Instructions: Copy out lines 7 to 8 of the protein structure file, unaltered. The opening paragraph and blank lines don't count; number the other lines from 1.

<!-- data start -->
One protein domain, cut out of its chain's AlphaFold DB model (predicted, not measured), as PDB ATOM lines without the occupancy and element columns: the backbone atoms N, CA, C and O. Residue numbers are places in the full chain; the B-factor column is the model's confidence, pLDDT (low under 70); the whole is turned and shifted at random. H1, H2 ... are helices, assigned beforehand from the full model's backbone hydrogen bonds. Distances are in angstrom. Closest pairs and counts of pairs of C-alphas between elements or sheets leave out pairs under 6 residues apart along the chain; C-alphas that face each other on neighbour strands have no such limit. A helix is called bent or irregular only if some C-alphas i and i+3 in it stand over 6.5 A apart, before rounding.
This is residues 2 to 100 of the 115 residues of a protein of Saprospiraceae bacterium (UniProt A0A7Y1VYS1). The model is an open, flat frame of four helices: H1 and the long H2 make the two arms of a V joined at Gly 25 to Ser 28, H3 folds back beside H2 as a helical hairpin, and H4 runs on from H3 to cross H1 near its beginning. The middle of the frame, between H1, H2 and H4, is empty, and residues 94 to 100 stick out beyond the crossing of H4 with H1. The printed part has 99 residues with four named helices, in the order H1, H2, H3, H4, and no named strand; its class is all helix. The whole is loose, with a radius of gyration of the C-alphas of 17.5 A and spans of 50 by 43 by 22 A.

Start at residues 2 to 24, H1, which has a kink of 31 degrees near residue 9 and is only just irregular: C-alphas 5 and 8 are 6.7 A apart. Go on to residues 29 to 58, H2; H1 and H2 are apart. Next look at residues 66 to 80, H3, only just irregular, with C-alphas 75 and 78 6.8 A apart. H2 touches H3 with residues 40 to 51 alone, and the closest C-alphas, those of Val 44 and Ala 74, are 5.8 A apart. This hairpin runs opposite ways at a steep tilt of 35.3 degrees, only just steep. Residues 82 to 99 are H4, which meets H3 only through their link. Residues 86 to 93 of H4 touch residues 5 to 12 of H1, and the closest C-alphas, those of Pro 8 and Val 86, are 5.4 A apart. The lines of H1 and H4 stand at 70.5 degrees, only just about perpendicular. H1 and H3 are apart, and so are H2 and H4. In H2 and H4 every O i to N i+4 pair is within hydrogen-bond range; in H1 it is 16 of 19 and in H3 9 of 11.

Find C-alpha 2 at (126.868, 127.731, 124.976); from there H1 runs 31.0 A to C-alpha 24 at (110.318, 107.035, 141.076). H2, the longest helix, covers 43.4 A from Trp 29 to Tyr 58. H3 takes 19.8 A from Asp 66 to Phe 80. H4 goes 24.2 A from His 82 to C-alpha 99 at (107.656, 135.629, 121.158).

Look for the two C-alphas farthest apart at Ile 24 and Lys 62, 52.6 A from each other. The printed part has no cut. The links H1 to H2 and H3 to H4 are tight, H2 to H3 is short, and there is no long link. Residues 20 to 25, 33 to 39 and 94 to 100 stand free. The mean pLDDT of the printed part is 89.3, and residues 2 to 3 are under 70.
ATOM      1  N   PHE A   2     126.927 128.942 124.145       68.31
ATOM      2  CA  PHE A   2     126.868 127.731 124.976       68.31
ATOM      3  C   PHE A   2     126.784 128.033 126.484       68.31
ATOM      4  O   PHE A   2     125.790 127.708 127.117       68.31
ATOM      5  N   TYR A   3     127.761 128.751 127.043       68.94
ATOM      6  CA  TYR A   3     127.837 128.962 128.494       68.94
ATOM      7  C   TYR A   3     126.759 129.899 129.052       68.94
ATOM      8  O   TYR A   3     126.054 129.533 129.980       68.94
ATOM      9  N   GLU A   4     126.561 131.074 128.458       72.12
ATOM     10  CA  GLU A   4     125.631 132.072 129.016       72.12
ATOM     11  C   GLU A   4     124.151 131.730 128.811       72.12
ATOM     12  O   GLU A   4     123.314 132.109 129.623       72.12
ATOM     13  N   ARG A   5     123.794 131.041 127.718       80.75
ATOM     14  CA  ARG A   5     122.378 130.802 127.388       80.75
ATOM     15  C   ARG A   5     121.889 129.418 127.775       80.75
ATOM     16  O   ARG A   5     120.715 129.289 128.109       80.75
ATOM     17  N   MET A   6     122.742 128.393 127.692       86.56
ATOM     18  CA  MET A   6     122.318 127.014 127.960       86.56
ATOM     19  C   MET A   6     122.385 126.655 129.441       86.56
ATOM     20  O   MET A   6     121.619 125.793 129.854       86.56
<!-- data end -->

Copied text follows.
ATOM      3  C   PHE A   2     126.784 128.033 126.484       68.31
ATOM      4  O   PHE A   2     125.790 127.708 127.117       68.31